Two EFT Cases Illustrating Being Specific vs. Being Generalclinical EFT handbook


By Helen Bressler, Certified EFT Practitioner

Being Specific with EFT

One of my clients came to me with depression lind to the workplace. "Susie" was a support worker with adults who have various learning disabilities. She had been feeling sad and despondent about going to a job she had once loved. Susie explained that she no longer enjoyed going into work, as she felt she was not experiencing the satisfaction and enjoyment she once had. She was wondering whether it was time to move on.

We first talked about this last consideration and whilst I explained that we would look at the issues around Susie's job, I was explicit that the release of the work-related issues were in no way an indication that she would have to stay there.

I want to make a point here that there appears to be a popular belief that if an issue is resolved within a situation (the workplace or a relationship, for example) that it means the person(s) involved should stay in the situation, as it no longer causes distress. My perception is that once the stressor is removed, the person involved is more able to have clarity.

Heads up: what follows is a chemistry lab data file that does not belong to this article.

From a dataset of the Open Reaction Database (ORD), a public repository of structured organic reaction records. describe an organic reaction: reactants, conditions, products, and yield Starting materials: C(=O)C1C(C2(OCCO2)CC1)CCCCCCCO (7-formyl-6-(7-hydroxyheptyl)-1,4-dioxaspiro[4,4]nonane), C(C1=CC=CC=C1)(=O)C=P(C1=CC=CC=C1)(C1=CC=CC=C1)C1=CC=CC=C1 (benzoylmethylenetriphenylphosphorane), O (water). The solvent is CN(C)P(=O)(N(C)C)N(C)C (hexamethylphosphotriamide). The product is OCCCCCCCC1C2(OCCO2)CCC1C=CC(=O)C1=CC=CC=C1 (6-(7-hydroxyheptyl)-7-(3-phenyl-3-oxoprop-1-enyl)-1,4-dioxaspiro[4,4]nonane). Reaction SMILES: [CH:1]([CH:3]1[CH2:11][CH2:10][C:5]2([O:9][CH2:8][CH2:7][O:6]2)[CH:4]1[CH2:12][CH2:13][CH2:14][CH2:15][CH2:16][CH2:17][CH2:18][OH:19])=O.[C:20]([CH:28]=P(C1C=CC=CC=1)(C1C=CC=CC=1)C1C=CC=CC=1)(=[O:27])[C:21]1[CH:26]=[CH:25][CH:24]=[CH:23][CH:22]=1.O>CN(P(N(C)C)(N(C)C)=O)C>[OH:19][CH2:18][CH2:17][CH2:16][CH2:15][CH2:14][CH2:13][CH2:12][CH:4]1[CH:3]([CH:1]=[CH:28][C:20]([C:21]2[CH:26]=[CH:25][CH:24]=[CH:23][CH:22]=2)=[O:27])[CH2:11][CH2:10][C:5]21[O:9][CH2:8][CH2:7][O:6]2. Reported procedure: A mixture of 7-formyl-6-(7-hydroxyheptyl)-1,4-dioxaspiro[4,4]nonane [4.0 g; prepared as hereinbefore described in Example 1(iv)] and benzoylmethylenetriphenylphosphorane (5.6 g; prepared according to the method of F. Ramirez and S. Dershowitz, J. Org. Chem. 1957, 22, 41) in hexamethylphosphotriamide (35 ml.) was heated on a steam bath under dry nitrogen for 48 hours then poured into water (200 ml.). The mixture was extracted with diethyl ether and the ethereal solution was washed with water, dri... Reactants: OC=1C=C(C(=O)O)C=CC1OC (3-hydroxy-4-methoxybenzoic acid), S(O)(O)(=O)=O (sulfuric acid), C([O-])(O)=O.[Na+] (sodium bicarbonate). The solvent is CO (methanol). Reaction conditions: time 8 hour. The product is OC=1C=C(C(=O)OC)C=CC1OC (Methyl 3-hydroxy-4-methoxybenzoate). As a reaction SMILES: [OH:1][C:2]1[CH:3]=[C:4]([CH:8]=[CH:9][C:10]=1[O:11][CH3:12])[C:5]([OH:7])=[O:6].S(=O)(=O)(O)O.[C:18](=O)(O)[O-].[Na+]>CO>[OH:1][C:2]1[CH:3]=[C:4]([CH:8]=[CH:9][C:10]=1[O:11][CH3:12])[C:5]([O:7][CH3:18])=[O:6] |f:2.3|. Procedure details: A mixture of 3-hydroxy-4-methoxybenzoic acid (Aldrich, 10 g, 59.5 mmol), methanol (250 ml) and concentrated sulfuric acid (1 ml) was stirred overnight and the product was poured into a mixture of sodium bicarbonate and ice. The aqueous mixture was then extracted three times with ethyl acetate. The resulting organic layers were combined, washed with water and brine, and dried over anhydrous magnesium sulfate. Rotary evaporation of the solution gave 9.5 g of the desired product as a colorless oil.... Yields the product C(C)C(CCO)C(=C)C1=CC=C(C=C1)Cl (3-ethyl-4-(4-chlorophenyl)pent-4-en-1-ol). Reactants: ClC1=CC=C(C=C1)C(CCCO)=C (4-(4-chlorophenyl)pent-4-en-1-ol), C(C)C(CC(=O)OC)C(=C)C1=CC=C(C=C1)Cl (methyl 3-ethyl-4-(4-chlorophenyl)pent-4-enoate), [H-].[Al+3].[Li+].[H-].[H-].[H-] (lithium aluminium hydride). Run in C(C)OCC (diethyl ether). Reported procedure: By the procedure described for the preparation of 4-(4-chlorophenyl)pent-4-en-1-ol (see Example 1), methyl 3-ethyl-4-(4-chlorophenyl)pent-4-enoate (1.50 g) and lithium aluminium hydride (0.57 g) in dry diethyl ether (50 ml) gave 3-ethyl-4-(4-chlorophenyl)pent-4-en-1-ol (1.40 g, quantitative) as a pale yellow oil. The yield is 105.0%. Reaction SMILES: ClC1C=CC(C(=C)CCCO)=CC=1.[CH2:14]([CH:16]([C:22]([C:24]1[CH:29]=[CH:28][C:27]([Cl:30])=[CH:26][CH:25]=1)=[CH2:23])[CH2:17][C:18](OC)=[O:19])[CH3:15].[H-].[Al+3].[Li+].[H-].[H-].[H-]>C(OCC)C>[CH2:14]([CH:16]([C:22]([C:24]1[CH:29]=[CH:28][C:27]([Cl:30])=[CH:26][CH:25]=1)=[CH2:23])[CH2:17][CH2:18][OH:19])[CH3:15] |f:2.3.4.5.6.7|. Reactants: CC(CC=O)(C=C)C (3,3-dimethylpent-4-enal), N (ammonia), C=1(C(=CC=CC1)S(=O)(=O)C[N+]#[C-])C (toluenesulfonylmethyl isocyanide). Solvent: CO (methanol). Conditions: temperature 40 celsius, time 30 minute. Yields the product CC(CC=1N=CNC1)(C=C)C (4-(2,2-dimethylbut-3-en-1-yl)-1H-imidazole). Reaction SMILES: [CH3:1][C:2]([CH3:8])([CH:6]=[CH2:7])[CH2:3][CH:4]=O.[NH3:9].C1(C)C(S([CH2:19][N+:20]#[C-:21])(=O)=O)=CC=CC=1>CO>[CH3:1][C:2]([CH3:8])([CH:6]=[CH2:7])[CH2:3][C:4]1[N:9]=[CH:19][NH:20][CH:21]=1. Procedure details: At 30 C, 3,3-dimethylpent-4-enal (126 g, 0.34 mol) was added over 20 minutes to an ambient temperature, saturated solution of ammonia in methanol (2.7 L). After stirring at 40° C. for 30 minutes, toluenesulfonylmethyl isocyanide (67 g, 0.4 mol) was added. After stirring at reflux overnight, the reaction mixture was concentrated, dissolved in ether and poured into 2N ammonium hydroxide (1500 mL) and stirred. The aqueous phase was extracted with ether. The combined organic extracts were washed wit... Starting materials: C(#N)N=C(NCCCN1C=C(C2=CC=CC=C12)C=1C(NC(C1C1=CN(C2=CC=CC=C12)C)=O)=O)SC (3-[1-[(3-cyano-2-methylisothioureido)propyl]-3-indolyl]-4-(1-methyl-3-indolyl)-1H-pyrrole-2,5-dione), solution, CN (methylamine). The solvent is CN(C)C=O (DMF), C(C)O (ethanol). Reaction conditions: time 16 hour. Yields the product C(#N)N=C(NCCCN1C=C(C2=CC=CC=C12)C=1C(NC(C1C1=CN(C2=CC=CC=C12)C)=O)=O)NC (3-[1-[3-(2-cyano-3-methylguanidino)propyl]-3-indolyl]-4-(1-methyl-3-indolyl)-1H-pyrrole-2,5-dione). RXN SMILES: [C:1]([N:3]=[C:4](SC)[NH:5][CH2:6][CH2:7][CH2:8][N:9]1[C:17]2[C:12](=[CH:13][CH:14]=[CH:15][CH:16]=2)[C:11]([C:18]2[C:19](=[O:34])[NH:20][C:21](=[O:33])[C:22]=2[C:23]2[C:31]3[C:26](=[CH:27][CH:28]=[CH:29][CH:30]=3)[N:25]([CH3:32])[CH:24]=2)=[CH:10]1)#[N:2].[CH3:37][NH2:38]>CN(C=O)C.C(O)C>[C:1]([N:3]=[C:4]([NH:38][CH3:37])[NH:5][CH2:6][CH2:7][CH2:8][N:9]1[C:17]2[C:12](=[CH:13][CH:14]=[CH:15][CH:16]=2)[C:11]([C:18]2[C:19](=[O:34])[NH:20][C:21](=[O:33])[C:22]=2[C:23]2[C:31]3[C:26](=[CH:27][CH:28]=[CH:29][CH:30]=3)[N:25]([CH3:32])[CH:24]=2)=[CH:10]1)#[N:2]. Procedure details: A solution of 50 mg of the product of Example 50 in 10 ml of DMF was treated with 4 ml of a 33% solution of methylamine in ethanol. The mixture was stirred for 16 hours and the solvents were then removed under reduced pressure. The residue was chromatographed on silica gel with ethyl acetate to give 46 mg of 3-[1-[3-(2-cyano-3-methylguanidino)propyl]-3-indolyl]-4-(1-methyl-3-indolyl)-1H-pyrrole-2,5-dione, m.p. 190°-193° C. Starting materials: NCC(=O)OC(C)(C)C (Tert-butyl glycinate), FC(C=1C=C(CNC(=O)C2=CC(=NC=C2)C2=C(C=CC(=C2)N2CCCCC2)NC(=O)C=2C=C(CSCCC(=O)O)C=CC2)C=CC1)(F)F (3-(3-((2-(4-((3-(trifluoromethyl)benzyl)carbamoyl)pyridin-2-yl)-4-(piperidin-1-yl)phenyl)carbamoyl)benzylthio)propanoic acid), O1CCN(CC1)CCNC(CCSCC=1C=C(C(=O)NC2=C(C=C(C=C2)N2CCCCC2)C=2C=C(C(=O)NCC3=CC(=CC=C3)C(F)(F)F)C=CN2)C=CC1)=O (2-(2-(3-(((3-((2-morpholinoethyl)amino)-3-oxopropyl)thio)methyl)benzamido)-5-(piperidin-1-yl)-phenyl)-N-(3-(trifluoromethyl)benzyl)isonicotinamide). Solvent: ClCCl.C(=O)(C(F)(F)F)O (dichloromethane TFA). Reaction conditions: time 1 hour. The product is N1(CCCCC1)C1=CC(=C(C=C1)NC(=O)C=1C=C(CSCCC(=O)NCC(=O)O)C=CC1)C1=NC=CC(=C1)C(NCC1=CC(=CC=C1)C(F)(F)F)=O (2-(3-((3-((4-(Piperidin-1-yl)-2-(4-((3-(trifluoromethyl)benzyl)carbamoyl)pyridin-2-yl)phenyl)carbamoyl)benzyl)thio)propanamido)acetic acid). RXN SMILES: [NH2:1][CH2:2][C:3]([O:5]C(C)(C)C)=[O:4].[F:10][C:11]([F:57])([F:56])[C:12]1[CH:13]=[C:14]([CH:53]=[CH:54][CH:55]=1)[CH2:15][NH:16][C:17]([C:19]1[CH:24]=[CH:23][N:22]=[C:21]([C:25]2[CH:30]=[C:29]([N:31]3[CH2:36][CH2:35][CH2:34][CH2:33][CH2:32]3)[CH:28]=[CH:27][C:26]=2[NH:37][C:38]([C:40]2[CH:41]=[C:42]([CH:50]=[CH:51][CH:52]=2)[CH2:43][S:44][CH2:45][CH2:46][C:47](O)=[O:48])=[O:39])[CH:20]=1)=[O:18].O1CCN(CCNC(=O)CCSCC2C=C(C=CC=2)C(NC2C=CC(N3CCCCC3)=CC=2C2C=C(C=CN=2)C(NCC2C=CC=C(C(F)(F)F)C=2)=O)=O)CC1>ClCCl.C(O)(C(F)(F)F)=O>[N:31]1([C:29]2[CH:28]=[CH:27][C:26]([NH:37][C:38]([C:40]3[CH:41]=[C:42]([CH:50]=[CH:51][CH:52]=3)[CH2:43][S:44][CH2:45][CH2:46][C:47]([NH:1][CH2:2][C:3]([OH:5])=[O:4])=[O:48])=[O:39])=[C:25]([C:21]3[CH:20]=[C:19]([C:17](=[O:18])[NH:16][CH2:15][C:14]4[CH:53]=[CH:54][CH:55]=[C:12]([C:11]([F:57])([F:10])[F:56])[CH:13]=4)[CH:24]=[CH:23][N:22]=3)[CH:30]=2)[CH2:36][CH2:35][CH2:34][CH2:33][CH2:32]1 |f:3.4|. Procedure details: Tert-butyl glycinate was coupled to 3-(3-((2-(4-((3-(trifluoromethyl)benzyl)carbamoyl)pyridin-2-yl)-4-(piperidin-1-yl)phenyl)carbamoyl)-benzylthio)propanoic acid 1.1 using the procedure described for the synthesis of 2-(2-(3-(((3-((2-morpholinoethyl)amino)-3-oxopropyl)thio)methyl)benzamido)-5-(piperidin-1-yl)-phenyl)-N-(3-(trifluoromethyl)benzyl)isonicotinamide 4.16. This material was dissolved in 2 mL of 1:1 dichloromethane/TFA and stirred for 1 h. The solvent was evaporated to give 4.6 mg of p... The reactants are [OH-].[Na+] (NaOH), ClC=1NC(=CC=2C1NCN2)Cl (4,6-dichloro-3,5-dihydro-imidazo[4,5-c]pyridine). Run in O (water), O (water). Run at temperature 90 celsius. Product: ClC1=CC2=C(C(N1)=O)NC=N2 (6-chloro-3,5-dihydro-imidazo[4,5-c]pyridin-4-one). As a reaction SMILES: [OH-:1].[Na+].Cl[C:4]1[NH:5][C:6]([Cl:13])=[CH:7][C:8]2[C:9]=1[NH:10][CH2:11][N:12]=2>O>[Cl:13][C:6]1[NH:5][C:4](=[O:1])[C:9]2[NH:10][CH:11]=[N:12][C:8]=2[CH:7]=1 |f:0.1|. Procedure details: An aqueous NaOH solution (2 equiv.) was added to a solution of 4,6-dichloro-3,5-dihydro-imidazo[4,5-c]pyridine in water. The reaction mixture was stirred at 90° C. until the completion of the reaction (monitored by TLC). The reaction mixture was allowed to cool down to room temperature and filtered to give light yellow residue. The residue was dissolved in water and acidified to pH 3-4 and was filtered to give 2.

Inherently, the individual knows if they want to remain or whether it is right for them to move on.

Susie explained that she had been feeling frustrated by other members of the staff. Her explanation was quickly flitting from one member to another and between situations. As she was speaking, I was making note of her language, intonations, and body language and stopped her at one particularly charged event (her voice at this point had become emotional, her hands more expressive).

I asked Susie to recall the event in detail.

She reported that one evening she had been giving care to a young man with a PEG (a device that goes into the stomach by which a person can then be fed directly). She stated that she had taken down the dressing that had covered the new device only to find the area in need of attention. Susie was not a nurse and in the work area there were no nurses to call upon for advice.

Susie was visibly agitated when recalling the situation and so I asked her to stop at this point (the Movie Technique). Susie reported a level of intensity of 4 on a scale of 0 to 10. When I asked Susie to recall what she was feeling as she took down the dressing, she replied "anxious at not knowing what to do." We tapped on Susie's anxiety at being faced with a situation outside of her usual remit.

We tapped: